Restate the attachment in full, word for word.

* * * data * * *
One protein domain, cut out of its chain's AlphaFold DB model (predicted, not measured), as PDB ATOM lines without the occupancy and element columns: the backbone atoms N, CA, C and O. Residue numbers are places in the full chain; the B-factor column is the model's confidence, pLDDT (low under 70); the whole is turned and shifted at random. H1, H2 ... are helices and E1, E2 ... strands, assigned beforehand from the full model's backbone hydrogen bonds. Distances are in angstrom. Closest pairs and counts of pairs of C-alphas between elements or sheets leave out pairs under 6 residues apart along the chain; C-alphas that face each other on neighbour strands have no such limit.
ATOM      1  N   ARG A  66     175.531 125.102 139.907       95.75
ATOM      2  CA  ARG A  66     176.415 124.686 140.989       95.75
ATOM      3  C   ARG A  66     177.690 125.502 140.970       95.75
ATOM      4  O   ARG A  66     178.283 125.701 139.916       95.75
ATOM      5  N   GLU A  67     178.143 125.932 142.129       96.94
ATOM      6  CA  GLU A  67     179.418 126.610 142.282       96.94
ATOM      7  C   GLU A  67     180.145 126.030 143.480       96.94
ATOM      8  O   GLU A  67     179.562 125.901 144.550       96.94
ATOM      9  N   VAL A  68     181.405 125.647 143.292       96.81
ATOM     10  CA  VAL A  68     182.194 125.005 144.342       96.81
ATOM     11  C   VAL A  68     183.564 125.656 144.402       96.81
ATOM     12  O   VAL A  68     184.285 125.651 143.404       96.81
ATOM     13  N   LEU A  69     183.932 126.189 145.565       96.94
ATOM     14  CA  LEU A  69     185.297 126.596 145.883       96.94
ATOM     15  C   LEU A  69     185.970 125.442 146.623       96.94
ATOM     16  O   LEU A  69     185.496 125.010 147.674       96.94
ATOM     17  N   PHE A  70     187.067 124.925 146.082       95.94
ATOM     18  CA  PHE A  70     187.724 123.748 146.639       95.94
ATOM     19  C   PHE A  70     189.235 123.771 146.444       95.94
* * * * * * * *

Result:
One protein domain, cut out of its chain's AlphaFold DB model (predicted, not measured), as PDB ATOM lines without the occupancy and element columns: the backbone atoms N, CA, C and O. Residue numbers are places in the full chain; the B-factor column is the model's confidence, pLDDT (low under 70); the whole is turned and shifted at random. H1, H2 ... are helices and E1, E2 ... strands, assigned beforehand from the full model's backbone hydrogen bonds. Distances are in angstrom. Closest pairs and counts of pairs of C-alphas between elements or sheets leave out pairs under 6 residues apart along the chain; C-alphas that face each other on neighbour strands have no such limit.
ATOM      1  N   ARG A  66     175.531 125.102 139.907       95.75
ATOM      2  CA  ARG A  66     176.415 124.686 140.989       95.75
ATOM      3  C   ARG A  66     177.690 125.502 140.970       95.75
ATOM      4  O   ARG A  66     178.283 125.701 139.916       95.75
ATOM      5  N   GLU A  67     178.143 125.932 142.129       96.94
ATOM      6  CA  GLU A  67     179.418 126.610 142.282       96.94
ATOM      7  C   GLU A  67     180.145 126.030 143.480       96.94
ATOM      8  O   GLU A  67     179.562 125.901 144.550       96.94
ATOM      9  N   VAL A  68     181.405 125.647 143.292       96.81
ATOM     10  CA  VAL A  68     182.194 125.005 144.342       96.81
ATOM     11  C   VAL A  68     183.564 125.656 144.402       96.81
ATOM     12  O   VAL A  68     184.285 125.651 143.404       96.81
ATOM     13  N   LEU A  69     183.932 126.189 145.565       96.94
ATOM     14  CA  LEU A  69     185.297 126.596 145.883       96.94
ATOM     15  C   LEU A  69     185.970 125.442 146.623       96.94
ATOM     16  O   LEU A  69     185.496 125.010 147.674       96.94
ATOM     17  N   PHE A  70     187.067 124.925 146.082       95.94
ATOM     18  CA  PHE A  70     187.724 123.748 146.639       95.94
ATOM     19  C   PHE A  70     189.235 123.771 146.444       95.94